Local NewsDallas City Council Tables Issue of Police Funding to August

Consideration of the city's police funding will be delayed until August after the Dallas City Council overwhelmingly opted to postpone the vote.
June 12, 2020
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On Wednesday, the Dallas City Council chose to delay the consideration of a routine increase in the police department’s budget until August.  Mayor Pro Tem Adam McGough and Councilmember Cara Mendelsohn were the only dissenting votes.

Mayor Eric Johnson as well as Councilmembers Chad West, Adam Medrano, Casey Thomas II, Carolyn King Arnold, Jaime Resendez, Omar Narvaez, Adam Bazaldua, Tennell Atikins, Paula Blackmon, Lee Kleinmann, Jennifer Gates, and David Blewett voted to delay consideration of the approximately $6.5 million police department budget increase.

In a memo to City Manager T.C. Broadnax, several members of the Dallas City Council expressed their desire on Tuesday to “reimagine public safety” and “align [the city’s] budget priorities.”

The memo was a response to calls across the nation by activists to defund police departments, the controversial proposal to redirect taxpayer resources from police departments to other proposed city programs.

Councilmember Adam Bazaldua, who authored the memo, characterized demands to defund the police as a “call to address the deep root of our nation’s unjust practices and institutions and the need for us, as a city, to repair the harm of structural oppression.”

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During regular appropriations adjustments to the current fiscal year’s budget, councilmembers pondered ideas to advance public safety in ways other than policing.

Councilmember Casey Thomas II asserted that, while he does not want to abolish the police department, the presence of more police does not necessarily correlate to increased public safety.

“Sometimes the presence of more police officers represents anxiety,” Thomas said.

Assistant City Manager Jon Fortune said the city would like to expand and extend Parkland Health & Hospital System’s RIGHT Care program into the future.

RIGHT Care started in 2018 that responds to mental health crises in southern Dallas.

“The first-of-its-kind program in Texas, RIGHT Care is a partnership involving specially-trained paramedics from Dallas Fire-Rescue, Dallas Police Department officers and Parkland behavioral health social workers,” Parkland Hospital says on its website.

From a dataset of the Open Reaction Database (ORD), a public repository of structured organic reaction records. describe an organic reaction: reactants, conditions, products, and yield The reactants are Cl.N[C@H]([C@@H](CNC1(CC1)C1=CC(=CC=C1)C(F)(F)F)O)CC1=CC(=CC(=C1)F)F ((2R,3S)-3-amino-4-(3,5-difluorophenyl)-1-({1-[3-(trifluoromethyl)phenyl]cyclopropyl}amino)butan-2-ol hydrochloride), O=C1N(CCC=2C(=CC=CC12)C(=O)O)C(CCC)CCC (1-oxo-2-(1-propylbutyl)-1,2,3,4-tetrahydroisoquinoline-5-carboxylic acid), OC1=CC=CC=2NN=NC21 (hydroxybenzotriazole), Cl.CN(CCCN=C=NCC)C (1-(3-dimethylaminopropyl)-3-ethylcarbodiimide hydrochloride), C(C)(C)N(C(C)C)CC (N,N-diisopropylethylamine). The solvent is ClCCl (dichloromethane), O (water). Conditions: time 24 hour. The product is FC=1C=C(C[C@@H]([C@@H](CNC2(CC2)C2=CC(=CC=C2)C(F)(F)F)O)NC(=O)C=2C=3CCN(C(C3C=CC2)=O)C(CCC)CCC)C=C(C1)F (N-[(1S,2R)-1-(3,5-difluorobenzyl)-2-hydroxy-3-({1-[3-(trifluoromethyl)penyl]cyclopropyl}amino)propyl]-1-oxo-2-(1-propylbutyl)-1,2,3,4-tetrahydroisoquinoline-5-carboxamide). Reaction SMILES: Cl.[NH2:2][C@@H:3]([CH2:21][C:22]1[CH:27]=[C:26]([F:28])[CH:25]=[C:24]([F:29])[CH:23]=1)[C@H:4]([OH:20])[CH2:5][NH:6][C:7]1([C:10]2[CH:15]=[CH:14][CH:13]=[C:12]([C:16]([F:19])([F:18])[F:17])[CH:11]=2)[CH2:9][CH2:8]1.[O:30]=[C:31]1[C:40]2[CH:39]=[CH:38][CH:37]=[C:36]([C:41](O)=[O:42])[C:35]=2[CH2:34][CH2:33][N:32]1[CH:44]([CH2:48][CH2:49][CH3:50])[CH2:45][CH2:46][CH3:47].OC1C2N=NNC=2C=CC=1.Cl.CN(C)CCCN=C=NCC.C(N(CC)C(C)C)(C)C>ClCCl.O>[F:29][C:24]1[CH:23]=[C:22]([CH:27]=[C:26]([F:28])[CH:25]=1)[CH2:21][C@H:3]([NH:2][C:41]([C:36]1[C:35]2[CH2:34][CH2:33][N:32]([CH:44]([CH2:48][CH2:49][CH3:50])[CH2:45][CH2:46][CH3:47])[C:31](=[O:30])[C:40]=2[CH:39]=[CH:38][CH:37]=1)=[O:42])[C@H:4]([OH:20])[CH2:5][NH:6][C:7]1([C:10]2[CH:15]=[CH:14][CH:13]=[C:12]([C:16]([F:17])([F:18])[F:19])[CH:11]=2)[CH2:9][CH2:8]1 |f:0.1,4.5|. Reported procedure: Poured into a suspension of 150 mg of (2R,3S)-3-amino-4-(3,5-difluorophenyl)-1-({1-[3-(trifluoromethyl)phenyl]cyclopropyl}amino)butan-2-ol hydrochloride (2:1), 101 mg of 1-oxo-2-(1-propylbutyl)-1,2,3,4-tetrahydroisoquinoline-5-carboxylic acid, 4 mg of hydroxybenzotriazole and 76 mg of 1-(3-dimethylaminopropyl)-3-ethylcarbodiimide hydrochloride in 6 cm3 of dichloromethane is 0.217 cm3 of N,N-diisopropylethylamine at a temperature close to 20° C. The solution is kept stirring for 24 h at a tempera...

However, one council member believed the discussions amounted to little more than political grandstanding.

Councilmember Cara Mendelsohn criticized the city council for “kowtowing” to demonstrators, pointing out that the council had been discussing poverty, alternatives to policing, and mental health concerns long before anyone began protesting in Dallas.

Mendelsohn said she was wary of council members taking “victory laps.”

Dallas’ Chief Financial Officer Elizabeth Reich advised the council that personnel comprises about 87 percent of the police department’s budget, and that it would be difficult to make sizable cuts if only the remaining 13 percent was on the table.

If it had been approved, the adjustment would have been an increase in Dallas Police Department funding from about $517 million to approximately $523.5 million.

Reich told the council that its decision to delay the adjustment would not affect paychecks.

Dallas Mayor Eric Johnson said on Wednesday he’s open to a “robust conversation at budget time” about police department funding.

Despite opposition from Mayor Jacob Frey, the city council in Minneapolis, Minnesota voted to disband its police department on Sunday following the death of George Floyd.

64 percent of Americans oppose calls to defund the police, according to an ABC News/Ipsos poll conducted on Wednesday and Thursday.

The poll also revealed that 60 percent of Americans are against the concept of withdrawing funds from police departments to provide more resources for mental health programs, housing, and education, if it meant reducing the number of police officers.

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Hayden Sparks

Hayden Sparks

Hayden Sparks is a reporter for The Texan in Dallas. During the academic year, he coaches high school competitive speech and debate and has also been involved in community theater and politics. A native Texan, Hayden served as a delegate at the Republican Party of Texas Convention in 2016. He is on track to receive a bachelor’s degree in psychology from Liberty University. In his free time, Hayden is known to take walks around the neighborhood while listening to random music on Spotify.

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